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The Cannery Cookery

(by Melanie Chartoff)

My mother was a so-so cook, but a top-notch clerical worker. So she alphabetized all the canned goods stored in our basement bomb shelter by my father. Except for the ones he bought at half price because they had lost their labels.

For those 20-cent mystery tins, Mom typed up tidy ID tags with the dates that Dad had purchased them. We'd have guessing games about the contents based on their sizes compared to the labeled ones. Flat, rectangular tins with their cute keys for opening were easy: sardines. Big round canisters with wind-around tabs: coffee. Mom made sketches of the possible contents of the identically shaped unknowns in colored pencils. She Scotch-taped this informational art on hundreds of tins and later on aluminum cans, most of which Dad bought panic-shopping during the Cuban Missile Crisis. And she’d rotate all of them often so the oldest purchased would be used up first. No can went rancid on my mom’s watch. She tabulated that our fallout shelter could keep our four mouths fed for three months and six days, with three well-rounded, square meals a day, no matter what. Then Dad brought home enough cases of anonymous rations to get us through another entire nuclear winter of creative labeling.

Boy, could my mother make us some meals out of cans, from A for anchovies to V for V-8 Juice. Boy, could she hand-crank cans open fast, and even got ambidextrous at it. My sister and I ingested Mom’s love and effort—always fresh with her humor and affection—with every bite, especially the bites eaten out of the illustrated vessels, as proud of her as if she had grown and canned them herself. We adored coloring in Mom’s outlines of vegetables and cling peaches in their own syrup. Unlike other kids’ pantries, ours was a library of organized shelves stacked with nutritious supplies bearing one-of-a kind works of art. That era made an artist of my sister, and a game show host out of me. "Name that vegetable!" Whoever blew it, ate it. And we laughed.

Breakfasts were energy-packed: B&M Brown Bread with raisins that came out of a medium round can got sliced and toasted. Cups of Nestle’s cocoa powder got mixed in boiled water with Eagle Brand Sweetened Condensed Milk, with an occasional marshmallow floating on top. Skippy Peanut Butter and Welch’s Grape Jelly on Wonder Bread kept us two girls in lunches, alternating with Starkist tuna sandwiches with Hellman’s Mayonnaise and sliced Vlasic dill pickles thrown in for texture.

I favored the Monday night Chicken à la King on toasted Wonder Bread with Durkee’s Fried Onions. If we were lucky, Mom might get an unlabeled can of Jolly Green Giant Peas on the first try and mix those in for color. Unlucky? We’d get asparagus, the worst canned vegetable that ever lived and died by overcooking. But Mom put it in the Mixmaster with a can of chicken soup, pureed it, added pastina and salt, and simmered accidental asparagus soup—which became a family favorite.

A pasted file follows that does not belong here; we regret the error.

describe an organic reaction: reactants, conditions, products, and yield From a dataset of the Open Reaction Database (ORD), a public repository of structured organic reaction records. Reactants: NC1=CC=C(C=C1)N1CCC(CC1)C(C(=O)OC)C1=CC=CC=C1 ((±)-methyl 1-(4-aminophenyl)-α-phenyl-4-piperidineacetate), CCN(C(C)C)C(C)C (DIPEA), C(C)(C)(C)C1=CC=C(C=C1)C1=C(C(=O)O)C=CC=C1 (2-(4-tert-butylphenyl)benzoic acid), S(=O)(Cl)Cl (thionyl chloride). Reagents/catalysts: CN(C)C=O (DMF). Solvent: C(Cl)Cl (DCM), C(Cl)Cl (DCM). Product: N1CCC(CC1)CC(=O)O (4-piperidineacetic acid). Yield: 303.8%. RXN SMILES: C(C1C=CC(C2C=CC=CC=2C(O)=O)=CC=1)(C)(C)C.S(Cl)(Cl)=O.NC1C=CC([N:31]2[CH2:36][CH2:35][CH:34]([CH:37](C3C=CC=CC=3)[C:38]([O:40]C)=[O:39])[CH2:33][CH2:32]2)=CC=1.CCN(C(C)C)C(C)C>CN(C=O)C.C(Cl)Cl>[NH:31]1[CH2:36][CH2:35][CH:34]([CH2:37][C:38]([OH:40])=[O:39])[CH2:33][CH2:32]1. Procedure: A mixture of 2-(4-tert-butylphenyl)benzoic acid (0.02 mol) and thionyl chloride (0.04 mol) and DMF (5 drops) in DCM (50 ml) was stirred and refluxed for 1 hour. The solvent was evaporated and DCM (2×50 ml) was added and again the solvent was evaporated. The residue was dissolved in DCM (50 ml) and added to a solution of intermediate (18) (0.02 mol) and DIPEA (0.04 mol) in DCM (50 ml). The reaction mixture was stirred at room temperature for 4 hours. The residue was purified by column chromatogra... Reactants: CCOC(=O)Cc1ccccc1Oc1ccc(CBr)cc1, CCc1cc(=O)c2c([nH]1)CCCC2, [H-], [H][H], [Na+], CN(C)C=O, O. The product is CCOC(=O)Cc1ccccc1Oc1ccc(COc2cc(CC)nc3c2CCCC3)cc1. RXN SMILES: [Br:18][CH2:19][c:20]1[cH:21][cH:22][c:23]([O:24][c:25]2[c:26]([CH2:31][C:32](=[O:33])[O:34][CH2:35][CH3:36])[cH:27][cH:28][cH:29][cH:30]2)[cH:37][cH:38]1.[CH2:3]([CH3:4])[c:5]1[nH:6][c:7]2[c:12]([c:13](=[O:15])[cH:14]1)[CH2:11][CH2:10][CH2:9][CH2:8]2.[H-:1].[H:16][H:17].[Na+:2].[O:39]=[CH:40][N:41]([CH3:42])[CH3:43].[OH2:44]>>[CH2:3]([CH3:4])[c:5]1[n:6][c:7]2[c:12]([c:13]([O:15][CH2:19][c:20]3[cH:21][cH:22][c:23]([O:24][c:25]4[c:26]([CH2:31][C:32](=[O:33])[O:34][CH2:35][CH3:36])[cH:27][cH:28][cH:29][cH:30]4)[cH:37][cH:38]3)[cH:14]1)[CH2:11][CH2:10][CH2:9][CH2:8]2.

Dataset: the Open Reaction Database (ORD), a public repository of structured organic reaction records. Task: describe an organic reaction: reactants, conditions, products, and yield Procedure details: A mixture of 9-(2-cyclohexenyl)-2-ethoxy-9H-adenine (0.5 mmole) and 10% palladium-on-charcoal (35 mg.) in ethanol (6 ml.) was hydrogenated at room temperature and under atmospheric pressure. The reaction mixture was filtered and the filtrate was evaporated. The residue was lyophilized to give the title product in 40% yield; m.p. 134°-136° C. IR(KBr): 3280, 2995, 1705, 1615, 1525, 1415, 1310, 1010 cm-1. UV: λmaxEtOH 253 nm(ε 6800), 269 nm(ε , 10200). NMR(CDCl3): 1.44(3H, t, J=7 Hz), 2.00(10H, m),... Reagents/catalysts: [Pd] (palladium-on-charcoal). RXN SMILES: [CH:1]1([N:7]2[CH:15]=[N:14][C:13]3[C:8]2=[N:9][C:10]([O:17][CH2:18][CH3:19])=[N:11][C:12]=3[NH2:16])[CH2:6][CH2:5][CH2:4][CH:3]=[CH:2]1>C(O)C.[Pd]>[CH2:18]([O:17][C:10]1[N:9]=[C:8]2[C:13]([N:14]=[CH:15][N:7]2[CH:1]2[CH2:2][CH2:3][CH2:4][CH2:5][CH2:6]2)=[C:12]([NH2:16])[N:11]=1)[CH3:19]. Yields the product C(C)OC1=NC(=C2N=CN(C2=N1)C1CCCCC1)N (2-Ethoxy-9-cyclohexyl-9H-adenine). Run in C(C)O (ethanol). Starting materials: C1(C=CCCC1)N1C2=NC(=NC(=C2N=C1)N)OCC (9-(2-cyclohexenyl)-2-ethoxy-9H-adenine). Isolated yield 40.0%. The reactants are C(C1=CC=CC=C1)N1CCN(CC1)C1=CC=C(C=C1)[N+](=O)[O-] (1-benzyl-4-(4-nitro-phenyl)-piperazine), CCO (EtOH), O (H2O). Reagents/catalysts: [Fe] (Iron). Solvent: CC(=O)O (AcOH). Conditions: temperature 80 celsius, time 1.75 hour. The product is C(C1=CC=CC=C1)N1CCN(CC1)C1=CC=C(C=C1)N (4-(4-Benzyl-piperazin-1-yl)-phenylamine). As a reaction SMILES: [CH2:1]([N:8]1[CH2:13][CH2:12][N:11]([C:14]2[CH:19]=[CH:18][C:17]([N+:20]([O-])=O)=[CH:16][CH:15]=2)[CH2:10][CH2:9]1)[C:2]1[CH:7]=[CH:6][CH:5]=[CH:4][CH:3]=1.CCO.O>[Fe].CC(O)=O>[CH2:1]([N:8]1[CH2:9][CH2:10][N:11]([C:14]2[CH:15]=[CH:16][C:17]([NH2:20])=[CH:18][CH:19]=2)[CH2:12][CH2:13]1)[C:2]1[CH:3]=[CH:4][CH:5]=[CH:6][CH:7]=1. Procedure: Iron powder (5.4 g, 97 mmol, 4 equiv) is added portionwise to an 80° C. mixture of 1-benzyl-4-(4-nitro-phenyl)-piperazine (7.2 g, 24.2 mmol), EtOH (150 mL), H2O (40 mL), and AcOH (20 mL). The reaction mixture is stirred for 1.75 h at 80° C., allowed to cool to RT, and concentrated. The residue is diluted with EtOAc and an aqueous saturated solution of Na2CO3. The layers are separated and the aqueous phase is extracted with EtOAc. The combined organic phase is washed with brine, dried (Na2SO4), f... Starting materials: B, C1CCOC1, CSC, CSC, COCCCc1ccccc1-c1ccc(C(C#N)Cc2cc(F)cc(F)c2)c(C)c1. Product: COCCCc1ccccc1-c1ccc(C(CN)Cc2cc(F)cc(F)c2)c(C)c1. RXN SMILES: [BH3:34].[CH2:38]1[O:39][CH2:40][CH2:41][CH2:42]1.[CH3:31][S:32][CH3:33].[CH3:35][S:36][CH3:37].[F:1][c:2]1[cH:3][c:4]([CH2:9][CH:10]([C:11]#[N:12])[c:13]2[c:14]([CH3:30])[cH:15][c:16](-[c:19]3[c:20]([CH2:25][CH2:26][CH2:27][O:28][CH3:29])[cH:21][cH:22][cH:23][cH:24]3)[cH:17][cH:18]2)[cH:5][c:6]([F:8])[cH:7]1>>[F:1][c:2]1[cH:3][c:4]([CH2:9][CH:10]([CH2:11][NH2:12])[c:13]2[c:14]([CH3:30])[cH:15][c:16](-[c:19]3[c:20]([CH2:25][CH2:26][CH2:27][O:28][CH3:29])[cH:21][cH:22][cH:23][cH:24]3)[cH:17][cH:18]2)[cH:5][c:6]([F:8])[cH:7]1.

Since our suppers were usually only one- or two-pot, four-plate, four-fork affairs, there was never much for us girls to wash and dry. Efficient kitchen duty was the name of our game so we could quickly go back to our homework. My mother raised her girls to be modern working women too.

We were proud that we had a mother who helped support our family. We didn’t mind that she hadn’t time to bake and cook elaborate meals. On holidays and Sundays, our Daddy did, and every Friday night, he brought in Chinese or "apizza" from New Haven’s finest restaurants.

On Mother’s Day, 1965, Dad bought Mom an electric can opener, a miraculous time-saver, and gave her talented, 54-words-per-minute hands a break. And we fried her up some Spam and eggs with accidental asparagus soup for supper with a big side of love. Delicious.


Melanie Chartoff is a stage, screen, and voice actor, singer, and writer who lives in Los Angeles, California. Her memoir Odd Woman Out: Exposure in Essays and Stories is available in print, eBook, and as an audiobook. She can be found at

My Mother's Mother's Potato Pancakes

4 large potatoes 1/2 white onion 2 eggs, well beaten 1/2 t. salt 1/2 t. baking powder 4 T. all-purpose flour Crisco or cooking oil

sour cream or applesauce for serving

Peel potatoes, and grate finely into a bowl of cold water. Grate onion in another bowl.

Mix onion with eggs, salt, baking powder, and flour. Drain potatoes, and press out the liquid with the bottom of a cup. Stir potatoes into batter, and mix well. Heat 1/2 inch Crisco or oil in a 10-inch skillet over a low flame for a minute.

Put a drop of water in, and when it bounces, the oil is hot enough.

Drop batter by tablespoons into hot oil, from a distance. Flatten into 3-inch pancakes, and fry slowly until golden brown and crisp.

Turn and brown on the other side. Arrange on paper on a plate to blot.

Serve with sour cream or applesauce.

Serves 4.


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